Aside from the humor, the story itself didn’t always hold my attention as well. I enjoyed it for the most part, but sometimes I lost interest. There are a lot of references to Three Men in a Boat, as well as to old mystery novels and other classic literature. There are also a lot of references to historical events. These parts were often where I started to lose interest. I’m not a history buff and I haven’t read most of the books being referenced, so maybe I would have appreciated those parts more otherwise. It did make me interested in reading Three Men in a Boat someday, though. The story is also a bit too romance-y with lots of pairing off, but that was at least done in a mostly-humorous way.

I have a few more spoilerish comments:
The whole “mystery” of who Mr. C was got tedious to me because it was obvious from the moment the characters were introduced. Tossie kept saying “Baine says this” and “Baine says that”, showing she obviously was paying attention to his words even if she treated him with disdain and argued against what he said. I think this introduction came before the Mr. C concept was introduced, but it was obvious Tossie was going to end up with Baine so I knew he’d have to somehow end up being Mr. C despite his apparently-mismatched letters. As the story progressed, there were also several Princess Bride overtones with Baine saying “as you wish” so often and with her bossing him around.

I still have difficulty with the whole concept of this net that’s supposed to prevent incongruities and go through all this major manipulation to correct them when they occur. The author is essentially writing the net as if it were God, because a non-sentient and non-omniscient entity would have no way of knowing how to use the personality traits of various people throughout a variety of timelines to manipulate them into taking various actions that would correct an incongruity.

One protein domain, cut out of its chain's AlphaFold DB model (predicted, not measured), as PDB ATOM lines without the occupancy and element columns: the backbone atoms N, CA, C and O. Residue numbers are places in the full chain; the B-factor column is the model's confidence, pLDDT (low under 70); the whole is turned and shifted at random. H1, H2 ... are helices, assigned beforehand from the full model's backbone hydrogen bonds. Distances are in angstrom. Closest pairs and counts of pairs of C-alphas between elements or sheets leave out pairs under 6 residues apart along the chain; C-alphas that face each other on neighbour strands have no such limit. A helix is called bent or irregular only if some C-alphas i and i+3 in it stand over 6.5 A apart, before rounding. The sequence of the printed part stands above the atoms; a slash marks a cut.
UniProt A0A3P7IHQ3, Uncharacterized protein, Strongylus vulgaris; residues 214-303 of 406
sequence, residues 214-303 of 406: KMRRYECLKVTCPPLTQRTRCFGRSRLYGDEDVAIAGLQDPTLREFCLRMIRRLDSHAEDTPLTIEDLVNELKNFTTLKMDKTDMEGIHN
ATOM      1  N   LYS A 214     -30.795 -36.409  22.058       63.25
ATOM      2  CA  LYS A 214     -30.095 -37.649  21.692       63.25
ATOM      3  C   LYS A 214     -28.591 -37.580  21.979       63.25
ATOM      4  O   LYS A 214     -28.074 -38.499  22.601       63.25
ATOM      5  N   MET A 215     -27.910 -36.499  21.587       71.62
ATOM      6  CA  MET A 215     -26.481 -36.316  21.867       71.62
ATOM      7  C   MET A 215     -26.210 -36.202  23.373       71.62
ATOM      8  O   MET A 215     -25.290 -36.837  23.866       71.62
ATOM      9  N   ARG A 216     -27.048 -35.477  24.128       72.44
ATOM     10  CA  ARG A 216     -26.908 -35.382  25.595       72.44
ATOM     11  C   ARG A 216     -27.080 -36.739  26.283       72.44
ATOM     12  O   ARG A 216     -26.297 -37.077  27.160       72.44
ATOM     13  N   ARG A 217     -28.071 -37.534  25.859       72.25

The best part of the story was when they brought the kittens back to the future. :)

One more minor spoiler for both Doomsday Book and To Say Nothing of the Dog:
Mr. Basingame wasn’t so much as mentioned in this book, and it seems like they have a different director now although I’m not entirely clear on their organizational structure. Either way, it appears I’m going to have to spend the rest of my life wondering what ever happened to him! ( )
1 vote YouKneeK | Mar 19, 2019 |
This book revisits a couple of the characters from Willis' Doomsday Book (which I also loved), although this one was a lot funnier and lighter. It takes place in the future in Oxford, when historians travel in time to study history (or, as in this book, to recover hideous Victorian art for the reconstruction of a bombed-out cathedral). Having made too many trips through time recently, Ned Henry is suffering from advanced time lag and is instructed to go back to Victorian England for some rest and relaxation. However, there is a slight chance that the space-time continuum has been damaged, and Ned won't be able to get any rest until he fixes it.

This book was super fun and combined a bunch of genres in a thoroughly enjoyable way. Also, there are kittens. And a long-suffering bulldog. So, so good. ( )
  covertprestige | Feb 24, 2019 |
The blurb on the cover describes this as “hilarious.” I can’t quite agree with that, although it is sometimes very funny. But it doesn’t need to be hilarious; it’s charming and fun throughout. ( )
  brokensandals | Feb 7, 2019 |
Loved it so much - a charming, funny wander through various mystery genres, Oscar Wilde and all the timey-wimey-ness. I will say it made a lot more sense after having read, and loved, The Doomsday Book first. I tried to read this on its own a while ago, and got lost and impatient. So read the books in order, please. ( )
  CatherineBurkeHines | Nov 28, 2018 |
Comedy of time travel? Love story? Yes, and it actually works pretty well. I love this book--I think I have 3 copies. Having said that, I think there are some issues.
First, when Ned Henry is trying to escape from the dreaded nurse who wants him to take two weeks' bed rest, he does a flit across Oxford. I know Oxford reasonably well, and I've also tried to follow where he goes on a map, and I cannot make sense of it. Nor do I believe that he could have done it in the time he is supposed to. Maybe the Oxford of 2050 is different geographically to the Oxford of 2018.